The Report’s subject matter is important. Of course, that doesn’t mean the movie’s automatically good. That important subject matter has to be presented in a coherent and entertaining manner. Writer and director Scott Z. Burns–who earned his bonafides with screenplays for Steven Soderberg movies like Contagion and Side Effects (a personal fave)–does his best to turn this story of government investigation into a satisfying thriller, and, darn it, he just about succeeds. But a certain something, a certain spark, is still missing.
Adam Driver stars in this fact-based thriller as Daniel J. Jones, a U.S. Senate investigator tasked by Senator Dianne Feinstein (Annette Bening) to launch an investigation into the C.I.A.’s interrogation techniques used in the aftermath of the September 11th attacks. As Jones digs deeper into the facts, a picture becomes clear of what was done to detainees, how and why the C.I.A. decided to use what they called enhanced interrogation techniques, which is nothing more than a fancy name for torture, and who approved its use. With his continuing investigation, a battle ensues for Jones to have his findings released as he navigates a labyrinth of red tape and government pushback from high up officials who do not want the truth to come out.
The Report is a lean movie. So lean, Adam Driver’s Jones isn’t afforded much depth. But he’s the lead, the audience surrogate, in about 90% of the movie, and all we get to know about him is that he’s obsessive and will doggedly pursue the truth. He mentions a girlfriend that left him because of his preoccupation with the job, but we never meet her or anybody outside of his work. Still, Driver has presence and his odd, slightly stilted delivery is captivating even without much underneath.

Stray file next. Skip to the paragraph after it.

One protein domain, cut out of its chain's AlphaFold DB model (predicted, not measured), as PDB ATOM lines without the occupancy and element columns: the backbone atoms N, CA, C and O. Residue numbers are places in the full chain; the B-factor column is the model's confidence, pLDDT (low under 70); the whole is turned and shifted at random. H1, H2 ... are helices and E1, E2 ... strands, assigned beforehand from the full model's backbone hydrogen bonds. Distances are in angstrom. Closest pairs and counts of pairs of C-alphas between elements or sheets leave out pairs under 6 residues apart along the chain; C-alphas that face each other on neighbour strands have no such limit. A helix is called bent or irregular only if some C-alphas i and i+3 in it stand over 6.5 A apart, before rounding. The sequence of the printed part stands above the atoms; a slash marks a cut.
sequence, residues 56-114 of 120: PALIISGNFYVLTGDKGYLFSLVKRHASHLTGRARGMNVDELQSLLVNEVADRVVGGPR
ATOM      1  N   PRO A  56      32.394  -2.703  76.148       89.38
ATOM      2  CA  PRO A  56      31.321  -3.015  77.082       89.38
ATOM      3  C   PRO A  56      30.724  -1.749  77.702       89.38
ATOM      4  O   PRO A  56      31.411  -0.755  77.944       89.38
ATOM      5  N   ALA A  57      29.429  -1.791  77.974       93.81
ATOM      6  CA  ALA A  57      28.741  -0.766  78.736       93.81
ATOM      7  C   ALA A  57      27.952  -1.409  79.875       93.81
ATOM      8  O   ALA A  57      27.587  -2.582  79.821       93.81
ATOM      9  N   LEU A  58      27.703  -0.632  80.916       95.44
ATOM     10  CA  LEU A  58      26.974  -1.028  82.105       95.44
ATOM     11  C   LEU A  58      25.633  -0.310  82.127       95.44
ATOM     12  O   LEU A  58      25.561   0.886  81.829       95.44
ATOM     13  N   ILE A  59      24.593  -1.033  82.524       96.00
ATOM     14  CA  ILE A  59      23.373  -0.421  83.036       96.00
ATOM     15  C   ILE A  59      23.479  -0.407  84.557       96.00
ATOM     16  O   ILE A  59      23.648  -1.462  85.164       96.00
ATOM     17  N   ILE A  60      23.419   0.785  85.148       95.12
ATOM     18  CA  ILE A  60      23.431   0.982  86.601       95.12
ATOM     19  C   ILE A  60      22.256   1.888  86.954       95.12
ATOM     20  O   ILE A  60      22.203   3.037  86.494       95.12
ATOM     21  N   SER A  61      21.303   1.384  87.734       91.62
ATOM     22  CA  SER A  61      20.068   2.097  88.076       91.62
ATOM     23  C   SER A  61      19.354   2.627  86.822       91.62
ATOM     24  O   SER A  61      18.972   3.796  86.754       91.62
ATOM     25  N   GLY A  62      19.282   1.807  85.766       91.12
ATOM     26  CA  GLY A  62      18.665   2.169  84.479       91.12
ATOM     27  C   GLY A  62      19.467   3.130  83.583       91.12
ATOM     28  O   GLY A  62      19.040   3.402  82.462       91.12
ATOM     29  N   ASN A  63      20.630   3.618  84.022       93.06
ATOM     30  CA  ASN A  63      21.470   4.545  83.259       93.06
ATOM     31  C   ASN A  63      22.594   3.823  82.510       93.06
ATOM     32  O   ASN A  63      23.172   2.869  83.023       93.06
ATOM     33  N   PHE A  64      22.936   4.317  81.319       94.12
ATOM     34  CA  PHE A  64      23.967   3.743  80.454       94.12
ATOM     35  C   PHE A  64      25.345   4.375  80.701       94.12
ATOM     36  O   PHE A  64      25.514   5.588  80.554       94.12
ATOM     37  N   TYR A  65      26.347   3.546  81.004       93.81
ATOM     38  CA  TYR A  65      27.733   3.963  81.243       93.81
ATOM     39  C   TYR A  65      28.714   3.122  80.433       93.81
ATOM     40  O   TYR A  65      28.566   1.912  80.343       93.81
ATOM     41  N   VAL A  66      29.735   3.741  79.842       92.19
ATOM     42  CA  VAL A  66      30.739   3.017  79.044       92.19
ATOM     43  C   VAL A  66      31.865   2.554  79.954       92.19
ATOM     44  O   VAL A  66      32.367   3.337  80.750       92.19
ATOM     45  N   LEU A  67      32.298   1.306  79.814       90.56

This two-dimensionality appears to be a calculated choice. Dan is blank filled up by his work. For the audience, he’s a cipher, a nonentity meant to take in the information he finds in his investigation and regurgitate it palatably for the audience to understand. There’s positives and negatives to this. The negative is that the movie loses personality because of Dan’s lack of one. On the other hand, the fact that we never see his outside life means that we’re spared rote scenes of conflict, like when the girlfriend or wife character, usually played by a good actress wasted in a small role, berates the protagonist for his obsession and lack of interest in their relationship.
The closest analog I have for The Report is All the President’s Men. Both movies feature an investigation into the wrongdoings of people in high political power, and both feature very little handholding. Follow or get lost they seem to say. But President’s Men has more personality. With Robert Redford and Dustin Hoffman in the main roles, and great character actors like Jason Robards backing them up, that’s bound to happen. That movie also allowed its characters to be witty, to break the tension a bit. Good drama always knows when to ease back and let the audience breathe. There is almost no humor in The Report, which makes sense considering the subject matter, but it just barrels on through, as somber as its main character.
But you have to admire the film’s myopic stance. It has one thing on its mind and sticks to presenting it. And you know what, it’s so well constructed, everything so well laid out and explained (if you pay attention) that it remains riveting and engaging for the entire slightly sub-two-hour runtime, frills or no. This is especially impressive when you consider that Jones’ investigation mostly consists of looking up files in the CIA database.
Still, there is something missing here. The vehemence with which the movie, like Dan Jones, pursues the truth and lays it out to the audience proves that it’s not lacking passion. But it’s lacking that special something that elevates it from you should see this to you must see this. The last lines are a plain “You did well,” and a “thank you” in return. It’s a perfect way to end this movie, and perfect example of what kind of movie this is: straightforward, almost to a fault.